The utopian component of mass dreams and fantasies

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“It is important not to overlook the utopian component of mass dreams and fantasies, as [Fredric] Jameson, Hans Magnus Enzensberger, and others have recently pointed out. The Frankfurt School strenuously denied this component, insisting that only ‘great’ art could give us foreshadowings of a better world to come. As Herbert Marcuse, waxing poetical, puts it: ‘There is no work of art which does not, in its very structure, evoke the words, the images, the music of another reality, of another order repelled by the existing one and yet alive in memory and anticipation, alive in what happens to men and women, and in their rebellion against it.’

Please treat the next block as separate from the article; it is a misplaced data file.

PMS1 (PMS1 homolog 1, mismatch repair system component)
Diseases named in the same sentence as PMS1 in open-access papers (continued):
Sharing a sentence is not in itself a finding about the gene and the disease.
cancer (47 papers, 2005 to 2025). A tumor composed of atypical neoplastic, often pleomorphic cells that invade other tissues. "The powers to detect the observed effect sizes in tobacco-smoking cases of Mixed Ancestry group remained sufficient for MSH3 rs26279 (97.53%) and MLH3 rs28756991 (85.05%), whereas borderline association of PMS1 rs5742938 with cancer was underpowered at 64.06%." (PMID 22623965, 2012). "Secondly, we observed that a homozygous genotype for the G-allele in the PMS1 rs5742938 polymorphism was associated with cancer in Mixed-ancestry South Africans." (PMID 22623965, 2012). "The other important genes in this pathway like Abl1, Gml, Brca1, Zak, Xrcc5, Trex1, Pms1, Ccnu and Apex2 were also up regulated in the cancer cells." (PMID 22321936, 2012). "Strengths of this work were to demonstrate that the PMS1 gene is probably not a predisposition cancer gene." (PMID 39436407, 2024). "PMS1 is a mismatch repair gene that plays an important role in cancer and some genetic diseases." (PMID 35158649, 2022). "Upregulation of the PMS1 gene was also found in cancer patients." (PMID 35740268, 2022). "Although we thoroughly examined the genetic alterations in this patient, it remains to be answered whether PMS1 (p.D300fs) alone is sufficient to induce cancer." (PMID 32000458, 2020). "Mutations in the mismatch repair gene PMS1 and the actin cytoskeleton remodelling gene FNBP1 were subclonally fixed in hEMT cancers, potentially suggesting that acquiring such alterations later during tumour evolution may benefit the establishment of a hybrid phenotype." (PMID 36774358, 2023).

But Jameson accurately notes that precisely in order to legitimatize the status quo, the works of mass culture must ‘deflect… the deepest and most fundamental hopes… of the collectivity to which they can therefore… be found to have given voice.’ To commit ourselves to a search for the utopian promises of mass art for women, or as I put it…, to a ‘search for [-p.31] tomorrow,’ is to put ourselves in the way of answering the great vexed question of psychoanalysis first posed by Freud: ‘What do women want?'” (p.30)

Ref: Tania Modleski (1982) Loving with a Vengeance: Mass-produced Fantasies for Women. Archon Books: Hamden, Connecticut

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